In typical scientific fashion, this conclusion only leads to more questions, some of which we’re getting geared up to try and answer. First, where are these sharks coming from? Are they migrants from Florida waters or a previously-unobserved population unique to North Carolina? We’ve been collecting fin clips from Pamlico Sound Bull Sharks and are in the process of seeing how they relate to other nearby populations (project supported by North Carolina Sea Grant). Another question concerns where these baby sharks go during the winter. Pamlico Sound may be as warm as the Indian River Lagoon during the summer, but it gets considerably colder in the winter and juvenile sharks are only caught from May to October in NCDMF surveys. Where are they going when it gets chilly? Glad you asked, because we’re tagging juvenile sharks in the estuary with acoustic transmitters (as part of the Smithsonian Movement of Life Initiative) and the data should tell us where they go to get away from the cold and whether they’ll come back the next year. Finally, even the juvenile sharks are likely high-level predators in the estuary. What are they eating and what effect might they have on the other species in the area? If you know anything about my research career, you know I’ve already got plans to look at their diet.
Bull Sharks are far from the only species on the move thanks to a changing climate, they’re just a particularly large and charismatic one. Even if we’re able to halt climate change in its tracks, clearly some of the range shifts predicted by researchers are already under way. Moving forward, it will be important to continue monitoring the changes in ecosystems and studying why they’ve happened and how both species on the move and species staying put will be interacting with their new neighbors.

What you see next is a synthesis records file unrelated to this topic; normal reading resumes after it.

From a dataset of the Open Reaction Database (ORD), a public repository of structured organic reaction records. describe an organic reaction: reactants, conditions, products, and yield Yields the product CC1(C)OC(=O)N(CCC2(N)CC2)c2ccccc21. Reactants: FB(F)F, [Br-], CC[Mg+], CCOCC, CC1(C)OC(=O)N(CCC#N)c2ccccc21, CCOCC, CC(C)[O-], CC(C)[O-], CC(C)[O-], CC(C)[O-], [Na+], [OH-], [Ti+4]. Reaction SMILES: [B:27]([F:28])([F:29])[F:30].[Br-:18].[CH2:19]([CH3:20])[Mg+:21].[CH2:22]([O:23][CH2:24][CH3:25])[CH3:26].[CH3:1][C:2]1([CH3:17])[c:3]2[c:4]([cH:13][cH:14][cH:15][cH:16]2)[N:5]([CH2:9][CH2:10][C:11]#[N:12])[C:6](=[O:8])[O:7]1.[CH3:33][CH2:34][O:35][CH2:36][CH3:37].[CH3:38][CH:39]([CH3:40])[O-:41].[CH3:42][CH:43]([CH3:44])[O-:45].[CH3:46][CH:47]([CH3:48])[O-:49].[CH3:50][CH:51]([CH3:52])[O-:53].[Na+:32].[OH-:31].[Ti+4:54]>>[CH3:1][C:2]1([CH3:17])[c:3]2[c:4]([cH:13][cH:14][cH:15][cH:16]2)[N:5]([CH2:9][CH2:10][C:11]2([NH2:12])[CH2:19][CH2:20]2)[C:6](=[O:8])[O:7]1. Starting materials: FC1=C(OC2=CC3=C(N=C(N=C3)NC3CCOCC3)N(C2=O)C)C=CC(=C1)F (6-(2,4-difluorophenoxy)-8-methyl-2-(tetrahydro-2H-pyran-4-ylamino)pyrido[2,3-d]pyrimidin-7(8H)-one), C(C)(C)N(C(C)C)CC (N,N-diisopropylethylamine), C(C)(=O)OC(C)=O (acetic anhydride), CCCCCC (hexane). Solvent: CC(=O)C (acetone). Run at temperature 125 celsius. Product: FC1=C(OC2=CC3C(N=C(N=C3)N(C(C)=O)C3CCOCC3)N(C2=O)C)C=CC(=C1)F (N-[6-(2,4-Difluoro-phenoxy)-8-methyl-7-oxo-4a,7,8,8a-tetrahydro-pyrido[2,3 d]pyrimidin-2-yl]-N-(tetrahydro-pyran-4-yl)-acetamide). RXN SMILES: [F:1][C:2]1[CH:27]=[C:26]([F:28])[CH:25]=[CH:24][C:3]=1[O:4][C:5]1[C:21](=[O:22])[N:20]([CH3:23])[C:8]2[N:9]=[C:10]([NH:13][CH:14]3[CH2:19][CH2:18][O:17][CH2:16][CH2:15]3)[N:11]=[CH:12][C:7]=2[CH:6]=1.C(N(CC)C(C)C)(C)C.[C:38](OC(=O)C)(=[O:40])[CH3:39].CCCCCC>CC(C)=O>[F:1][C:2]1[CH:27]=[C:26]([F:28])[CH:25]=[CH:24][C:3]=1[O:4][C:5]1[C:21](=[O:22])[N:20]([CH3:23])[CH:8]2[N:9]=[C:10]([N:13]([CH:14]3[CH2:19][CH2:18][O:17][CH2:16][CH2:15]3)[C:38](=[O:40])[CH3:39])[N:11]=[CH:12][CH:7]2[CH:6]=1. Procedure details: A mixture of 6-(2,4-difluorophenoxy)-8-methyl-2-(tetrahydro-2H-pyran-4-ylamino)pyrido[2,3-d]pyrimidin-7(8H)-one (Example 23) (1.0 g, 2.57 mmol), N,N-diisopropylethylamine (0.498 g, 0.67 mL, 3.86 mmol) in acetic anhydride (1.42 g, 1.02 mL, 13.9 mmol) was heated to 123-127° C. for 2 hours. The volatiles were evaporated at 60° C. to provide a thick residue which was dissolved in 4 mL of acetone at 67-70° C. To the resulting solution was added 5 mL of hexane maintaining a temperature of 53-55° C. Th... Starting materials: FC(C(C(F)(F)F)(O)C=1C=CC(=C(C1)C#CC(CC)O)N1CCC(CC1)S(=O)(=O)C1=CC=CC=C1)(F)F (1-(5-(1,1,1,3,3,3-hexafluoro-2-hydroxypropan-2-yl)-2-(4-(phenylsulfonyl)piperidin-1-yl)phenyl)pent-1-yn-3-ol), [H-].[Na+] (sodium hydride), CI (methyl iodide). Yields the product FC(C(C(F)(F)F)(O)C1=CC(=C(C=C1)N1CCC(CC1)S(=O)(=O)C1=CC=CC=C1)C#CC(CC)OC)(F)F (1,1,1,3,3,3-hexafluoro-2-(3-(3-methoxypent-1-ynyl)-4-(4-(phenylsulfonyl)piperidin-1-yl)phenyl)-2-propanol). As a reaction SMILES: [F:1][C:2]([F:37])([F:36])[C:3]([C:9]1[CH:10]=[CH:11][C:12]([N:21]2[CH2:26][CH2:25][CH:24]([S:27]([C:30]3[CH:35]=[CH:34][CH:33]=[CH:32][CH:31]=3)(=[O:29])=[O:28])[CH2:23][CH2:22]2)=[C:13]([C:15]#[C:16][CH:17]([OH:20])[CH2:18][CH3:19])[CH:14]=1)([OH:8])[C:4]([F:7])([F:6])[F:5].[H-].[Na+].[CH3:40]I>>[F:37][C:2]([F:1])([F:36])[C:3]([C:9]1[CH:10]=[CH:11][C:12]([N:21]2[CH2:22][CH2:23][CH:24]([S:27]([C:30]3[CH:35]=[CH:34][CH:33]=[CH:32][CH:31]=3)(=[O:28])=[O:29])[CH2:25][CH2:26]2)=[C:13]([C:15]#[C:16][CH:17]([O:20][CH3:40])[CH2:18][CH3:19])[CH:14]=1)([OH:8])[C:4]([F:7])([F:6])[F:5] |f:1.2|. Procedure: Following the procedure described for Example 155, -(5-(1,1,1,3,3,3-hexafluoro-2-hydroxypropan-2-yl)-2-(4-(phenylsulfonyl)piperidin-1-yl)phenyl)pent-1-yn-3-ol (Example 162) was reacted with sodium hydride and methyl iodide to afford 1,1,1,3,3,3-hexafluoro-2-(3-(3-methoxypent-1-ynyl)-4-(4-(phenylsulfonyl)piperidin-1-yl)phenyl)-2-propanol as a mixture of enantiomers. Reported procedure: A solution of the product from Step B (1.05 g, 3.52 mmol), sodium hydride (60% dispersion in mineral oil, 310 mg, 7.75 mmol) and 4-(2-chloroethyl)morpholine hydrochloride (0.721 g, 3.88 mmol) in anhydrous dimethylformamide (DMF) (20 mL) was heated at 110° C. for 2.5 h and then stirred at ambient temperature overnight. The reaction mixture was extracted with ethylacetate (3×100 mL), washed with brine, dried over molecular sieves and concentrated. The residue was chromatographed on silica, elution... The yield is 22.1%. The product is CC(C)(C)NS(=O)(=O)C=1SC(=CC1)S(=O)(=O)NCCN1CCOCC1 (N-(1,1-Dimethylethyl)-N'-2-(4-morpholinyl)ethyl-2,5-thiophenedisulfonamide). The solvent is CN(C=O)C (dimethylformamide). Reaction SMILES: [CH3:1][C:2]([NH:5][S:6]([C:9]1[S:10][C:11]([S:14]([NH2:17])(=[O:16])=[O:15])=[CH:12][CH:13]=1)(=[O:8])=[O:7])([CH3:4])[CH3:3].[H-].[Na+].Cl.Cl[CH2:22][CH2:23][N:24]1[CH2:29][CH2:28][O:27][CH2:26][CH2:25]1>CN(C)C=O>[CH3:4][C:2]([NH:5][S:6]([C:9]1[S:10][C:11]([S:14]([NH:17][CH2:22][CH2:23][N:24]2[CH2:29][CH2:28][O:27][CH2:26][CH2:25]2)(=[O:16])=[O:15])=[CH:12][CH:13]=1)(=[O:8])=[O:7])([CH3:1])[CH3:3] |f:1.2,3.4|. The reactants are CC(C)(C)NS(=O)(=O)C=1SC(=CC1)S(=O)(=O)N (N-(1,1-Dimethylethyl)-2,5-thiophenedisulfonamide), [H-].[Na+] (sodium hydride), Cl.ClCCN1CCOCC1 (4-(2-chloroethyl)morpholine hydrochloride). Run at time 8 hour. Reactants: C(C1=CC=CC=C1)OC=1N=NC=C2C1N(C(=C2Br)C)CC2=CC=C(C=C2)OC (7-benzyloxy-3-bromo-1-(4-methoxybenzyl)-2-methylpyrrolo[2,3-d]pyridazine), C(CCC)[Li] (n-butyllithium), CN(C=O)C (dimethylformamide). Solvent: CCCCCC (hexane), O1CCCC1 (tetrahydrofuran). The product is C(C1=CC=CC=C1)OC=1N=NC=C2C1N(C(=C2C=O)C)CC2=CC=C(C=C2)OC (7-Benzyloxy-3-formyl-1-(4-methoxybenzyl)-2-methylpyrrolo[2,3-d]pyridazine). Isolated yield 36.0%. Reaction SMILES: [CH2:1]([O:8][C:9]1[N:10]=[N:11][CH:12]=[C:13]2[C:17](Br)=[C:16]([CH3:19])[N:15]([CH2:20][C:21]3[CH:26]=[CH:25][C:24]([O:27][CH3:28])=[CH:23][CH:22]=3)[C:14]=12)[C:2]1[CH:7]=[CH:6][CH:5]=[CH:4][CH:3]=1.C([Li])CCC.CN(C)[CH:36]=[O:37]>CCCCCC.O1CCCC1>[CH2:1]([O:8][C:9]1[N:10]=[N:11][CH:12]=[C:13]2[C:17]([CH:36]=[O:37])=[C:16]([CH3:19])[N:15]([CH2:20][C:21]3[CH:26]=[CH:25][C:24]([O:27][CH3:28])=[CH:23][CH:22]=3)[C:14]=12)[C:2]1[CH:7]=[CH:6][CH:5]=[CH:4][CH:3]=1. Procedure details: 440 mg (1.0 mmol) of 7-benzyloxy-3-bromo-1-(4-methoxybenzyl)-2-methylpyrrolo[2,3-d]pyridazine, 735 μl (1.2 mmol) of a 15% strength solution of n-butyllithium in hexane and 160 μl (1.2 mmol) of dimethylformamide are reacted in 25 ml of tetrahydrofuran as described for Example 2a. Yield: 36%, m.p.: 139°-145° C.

I’m available for interviews about this research. You can reach me at cbangley at gmail. Some suggested quotes are below:
From lead author Dr. Charles Bangley, Postdoctoral Researcher at the Smithsonian Environmental Research Center.
– “What we see in Pamlico Sound appears to be a threshold response, where gradually increasing water temperatures crossed into ranges suitable for a Bull Shark nursery. The summertime conditions in the sound are becoming more similar to the temperature ranges we see in other estuaries where Bull Sharks are already known to give birth. As long as the temperatures stay within that range, juvenile Bull Sharks will likely be a regular presence in Pamlico Sound.”
– “Pamlico Sound shares a lot of features with already-known Bull Shark nurseries in Florida and the Gulf of Mexico: highly variable salinity, shallow depths, and very limited access to the ocean through narrow inlets in barrier islands. The sound likely represents the next closest suitable nursery north of Florida’s Indian River Lagoon. There is a chance that Bull Sharks may make use of other nurseries with similar conditions as ocean temperatures increase.”